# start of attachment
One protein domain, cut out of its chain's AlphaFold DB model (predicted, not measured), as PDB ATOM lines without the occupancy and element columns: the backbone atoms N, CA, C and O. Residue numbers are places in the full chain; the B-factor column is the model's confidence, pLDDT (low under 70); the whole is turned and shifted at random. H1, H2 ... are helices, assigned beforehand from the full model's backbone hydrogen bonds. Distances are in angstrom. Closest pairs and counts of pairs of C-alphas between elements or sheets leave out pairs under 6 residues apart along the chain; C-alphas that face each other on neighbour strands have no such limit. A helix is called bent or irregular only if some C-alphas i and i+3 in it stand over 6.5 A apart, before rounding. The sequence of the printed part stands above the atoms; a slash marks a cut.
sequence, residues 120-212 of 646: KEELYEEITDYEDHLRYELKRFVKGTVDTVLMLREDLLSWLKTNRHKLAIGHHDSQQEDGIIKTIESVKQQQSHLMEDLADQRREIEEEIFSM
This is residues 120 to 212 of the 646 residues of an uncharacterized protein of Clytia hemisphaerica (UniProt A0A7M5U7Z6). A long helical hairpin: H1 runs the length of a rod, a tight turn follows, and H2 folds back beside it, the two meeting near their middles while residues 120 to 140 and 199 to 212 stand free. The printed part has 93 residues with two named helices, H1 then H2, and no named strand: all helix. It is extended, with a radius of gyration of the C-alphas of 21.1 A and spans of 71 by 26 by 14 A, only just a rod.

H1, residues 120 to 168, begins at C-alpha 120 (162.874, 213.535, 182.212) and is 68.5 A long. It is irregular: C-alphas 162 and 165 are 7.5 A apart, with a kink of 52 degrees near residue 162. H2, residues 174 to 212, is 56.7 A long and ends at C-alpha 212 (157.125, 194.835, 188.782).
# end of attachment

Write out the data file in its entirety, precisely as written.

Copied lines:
One protein domain, cut out of its chain's AlphaFold DB model (predicted, not measured), as PDB ATOM lines without the occupancy and element columns: the backbone atoms N, CA, C and O. Residue numbers are places in the full chain; the B-factor column is the model's confidence, pLDDT (low under 70); the whole is turned and shifted at random. H1, H2 ... are helices, assigned beforehand from the full model's backbone hydrogen bonds. Distances are in angstrom. Closest pairs and counts of pairs of C-alphas between elements or sheets leave out pairs under 6 residues apart along the chain; C-alphas that face each other on neighbour strands have no such limit. A helix is called bent or irregular only if some C-alphas i and i+3 in it stand over 6.5 A apart, before rounding. The sequence of the printed part stands above the atoms; a slash marks a cut.
sequence, residues 120-212 of 646: KEELYEEITDYEDHLRYELKRFVKGTVDTVLMLREDLLSWLKTNRHKLAIGHHDSQQEDGIIKTIESVKQQQSHLMEDLADQRREIEEEIFSM
This is residues 120 to 212 of the 646 residues of an uncharacterized protein of Clytia hemisphaerica (UniProt A0A7M5U7Z6). A long helical hairpin: H1 runs the length of a rod, a tight turn follows, and H2 folds back beside it, the two meeting near their middles while residues 120 to 140 and 199 to 212 stand free. The printed part has 93 residues with two named helices, H1 then H2, and no named strand: all helix. It is extended, with a radius of gyration of the C-alphas of 21.1 A and spans of 71 by 26 by 14 A, only just a rod.

H1, residues 120 to 168, begins at C-alpha 120 (162.874, 213.535, 182.212) and is 68.5 A long. It is irregular: C-alphas 162 and 165 are 7.5 A apart, with a kink of 52 degrees near residue 162. H2, residues 174 to 212, is 56.7 A long and ends at C-alpha 212 (157.125, 194.835, 188.782).